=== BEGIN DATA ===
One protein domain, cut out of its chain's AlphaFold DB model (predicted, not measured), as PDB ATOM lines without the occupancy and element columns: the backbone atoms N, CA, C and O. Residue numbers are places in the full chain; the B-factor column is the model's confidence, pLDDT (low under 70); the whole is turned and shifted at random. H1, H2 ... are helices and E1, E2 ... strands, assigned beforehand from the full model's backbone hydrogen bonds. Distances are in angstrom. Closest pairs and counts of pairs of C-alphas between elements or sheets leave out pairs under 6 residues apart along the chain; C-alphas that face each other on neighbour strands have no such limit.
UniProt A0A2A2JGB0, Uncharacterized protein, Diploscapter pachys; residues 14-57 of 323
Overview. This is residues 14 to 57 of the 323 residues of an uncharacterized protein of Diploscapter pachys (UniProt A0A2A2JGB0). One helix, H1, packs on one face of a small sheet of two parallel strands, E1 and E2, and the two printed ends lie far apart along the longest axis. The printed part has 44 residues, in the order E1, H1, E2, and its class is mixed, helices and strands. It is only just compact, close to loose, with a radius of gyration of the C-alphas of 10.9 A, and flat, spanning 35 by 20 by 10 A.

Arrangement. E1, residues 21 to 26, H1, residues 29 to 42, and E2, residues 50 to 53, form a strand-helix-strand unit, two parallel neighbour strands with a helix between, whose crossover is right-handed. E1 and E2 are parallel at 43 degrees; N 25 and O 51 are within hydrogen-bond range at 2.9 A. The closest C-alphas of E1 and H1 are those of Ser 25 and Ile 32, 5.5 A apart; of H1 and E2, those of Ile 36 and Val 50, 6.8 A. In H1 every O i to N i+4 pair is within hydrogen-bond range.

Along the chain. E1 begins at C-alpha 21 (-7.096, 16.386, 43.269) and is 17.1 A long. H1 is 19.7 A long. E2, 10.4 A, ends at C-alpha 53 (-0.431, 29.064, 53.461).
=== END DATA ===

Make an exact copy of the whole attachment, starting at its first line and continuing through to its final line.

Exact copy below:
One protein domain, cut out of its chain's AlphaFold DB model (predicted, not measured), as PDB ATOM lines without the occupancy and element columns: the backbone atoms N, CA, C and O. Residue numbers are places in the full chain; the B-factor column is the model's confidence, pLDDT (low under 70); the whole is turned and shifted at random. H1, H2 ... are helices and E1, E2 ... strands, assigned beforehand from the full model's backbone hydrogen bonds. Distances are in angstrom. Closest pairs and counts of pairs of C-alphas between elements or sheets leave out pairs under 6 residues apart along the chain; C-alphas that face each other on neighbour strands have no such limit.
UniProt A0A2A2JGB0, Uncharacterized protein, Diploscapter pachys; residues 14-57 of 323
Overview. This is residues 14 to 57 of the 323 residues of an uncharacterized protein of Diploscapter pachys (UniProt A0A2A2JGB0). One helix, H1, packs on one face of a small sheet of two parallel strands, E1 and E2, and the two printed ends lie far apart along the longest axis. The printed part has 44 residues, in the order E1, H1, E2, and its class is mixed, helices and strands. It is only just compact, close to loose, with a radius of gyration of the C-alphas of 10.9 A, and flat, spanning 35 by 20 by 10 A.

Arrangement. E1, residues 21 to 26, H1, residues 29 to 42, and E2, residues 50 to 53, form a strand-helix-strand unit, two parallel neighbour strands with a helix between, whose crossover is right-handed. E1 and E2 are parallel at 43 degrees; N 25 and O 51 are within hydrogen-bond range at 2.9 A. The closest C-alphas of E1 and H1 are those of Ser 25 and Ile 32, 5.5 A apart; of H1 and E2, those of Ile 36 and Val 50, 6.8 A. In H1 every O i to N i+4 pair is within hydrogen-bond range.

Along the chain. E1 begins at C-alpha 21 (-7.096, 16.386, 43.269) and is 17.1 A long. H1 is 19.7 A long. E2, 10.4 A, ends at C-alpha 53 (-0.431, 29.064, 53.461).